BIG PHARMA AND THE FAILURE OF EVIDENCE-BASED MEDICINE
"What’s not funny is that America is the most medicated nation on earth, with some 70 percent of Americans taking prescription drugs—yet we have worse health outcomes than other industrialized countries. Part of the problem may be the drugs themselves. As Slate’s devastating expose on the fraud in clinical drug trials shows us: We don’t know much about the drugs we prescribe. But as physicians, we have very little good information to go on. Even our most prestigious journals publish research based on falsified studies.... Pharmaceutical companies have more power than ever, and the American people are paying the price—too often with our lives." Dr. Daniela Drake from the February 21, 2015 article in the Daily Beast (Big Pharma Is America’s New Mafia)
1.) Dr. Marcia Angell, former editor of The New England Journal of Medicine
2.) Jerry Kassirer, also a former editor of the New England Journal of Medicine
3.) Richard Horton, editor of the Lancet
A.) "Journals have devolved into information laundering operations for the pharmaceutical industry".
B.) Big Pharma is "primarily a marketing machine," that destroys or takes over "every institution that might stand in the way."
C.) "The moral compass of many physicians has been deflected by the pharmaceutical industry."
"The most conspicuous example of medical journals' dependence on the pharmaceutical industry is the substantial income from advertising, but this is, I suggest, the least corrupting form of dependence. The advertisements may often be misleading and the profits worth millions, but the advertisements are there for all to see and criticize. The much bigger problem lies with the original studies, particularly the clinical trials, published by journals. Far from discounting these, readers see randomized controlled trials as one of the highest forms of evidence. A large trial published in a major journal has the journal's stamp of approval, will be distributed around the world, and may well receive global media coverage, particularly if promoted simultaneously by press releases from both the journal and the expensive public-relations firm hired by the pharmaceutical company that sponsored the trial. For a drug company, a favorable trial is worth thousands of pages of advertising, which is why a company will sometimes spend upwards of a million dollars on reprints of the trial for worldwide distribution. The doctors receiving the reprints may not read them, but they will be impressed by the name of the journal from which they come. The quality of the journal will bless the quality of the drug."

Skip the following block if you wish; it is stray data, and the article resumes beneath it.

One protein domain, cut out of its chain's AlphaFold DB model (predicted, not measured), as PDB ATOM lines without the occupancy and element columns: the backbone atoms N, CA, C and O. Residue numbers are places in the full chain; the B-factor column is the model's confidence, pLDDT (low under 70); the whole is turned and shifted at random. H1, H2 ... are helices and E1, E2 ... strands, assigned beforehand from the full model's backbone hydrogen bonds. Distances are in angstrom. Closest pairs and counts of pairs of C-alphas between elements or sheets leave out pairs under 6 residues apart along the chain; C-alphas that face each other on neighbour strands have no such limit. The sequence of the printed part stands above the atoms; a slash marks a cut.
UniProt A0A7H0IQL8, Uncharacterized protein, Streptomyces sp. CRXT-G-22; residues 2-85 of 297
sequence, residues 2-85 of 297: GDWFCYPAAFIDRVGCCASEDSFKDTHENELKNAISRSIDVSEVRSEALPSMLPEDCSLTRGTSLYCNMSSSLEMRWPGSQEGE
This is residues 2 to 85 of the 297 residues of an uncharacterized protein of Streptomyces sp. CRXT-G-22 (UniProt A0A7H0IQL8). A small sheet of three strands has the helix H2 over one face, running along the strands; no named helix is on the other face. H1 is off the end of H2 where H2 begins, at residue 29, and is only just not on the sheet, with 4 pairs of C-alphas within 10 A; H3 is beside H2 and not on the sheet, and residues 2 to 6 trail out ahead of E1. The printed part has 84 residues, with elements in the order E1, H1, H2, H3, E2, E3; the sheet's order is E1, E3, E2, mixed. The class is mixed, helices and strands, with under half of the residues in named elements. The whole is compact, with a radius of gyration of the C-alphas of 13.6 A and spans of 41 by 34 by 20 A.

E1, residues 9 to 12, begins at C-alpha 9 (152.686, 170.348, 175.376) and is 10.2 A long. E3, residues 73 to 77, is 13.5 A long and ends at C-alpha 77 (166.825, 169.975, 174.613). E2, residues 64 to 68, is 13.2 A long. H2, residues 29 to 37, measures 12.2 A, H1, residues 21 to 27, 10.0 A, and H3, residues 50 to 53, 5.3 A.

Gulp! But this was written just over ten years ago. Surely things are different now? Surely they've changed? Surely this situation is under control? It would be nice to believe so, but they aren't, they haven't, and far from it. Despite all the talk, the studies, the meetings, the regulations, and the governmental oversight, this thing we erroneously refer to as EVIDENCE-BASED MEDICINE continues to disappoint.
Some of the highest-rated recent shows on television have been the programs where magicians pull back the proverbial curtains to reveal how the profession's tricks and illusions are actually done. One of the most interesting parts of this study is where Smith does the same --- he reveals a few of the ways that drug companies are able to prove anything they want to. I've dealt extensively with some of these, but below is some of his list.
- If a study looks like it's going south, simply bail on it and don't publish it (HERE).
- Set up the study in absurd fashion, but make wild claims because no one reads these things anyway (THE CUPCAKE STUDY and the recent Chocolate study / hoax by Dr. John Bohannon --- I Fooled Millions Into Thinking Chocolate Helps Weight Loss. Here's How) are prime examples of this phenomenon.
- Make sure your drug is being tested against a drug that is already known not to supply great results.
- Play with dosages of the competitors drugs. Just make sure that when you compare your drugs against theirs, the dose of theirs in not in the "optimal" range.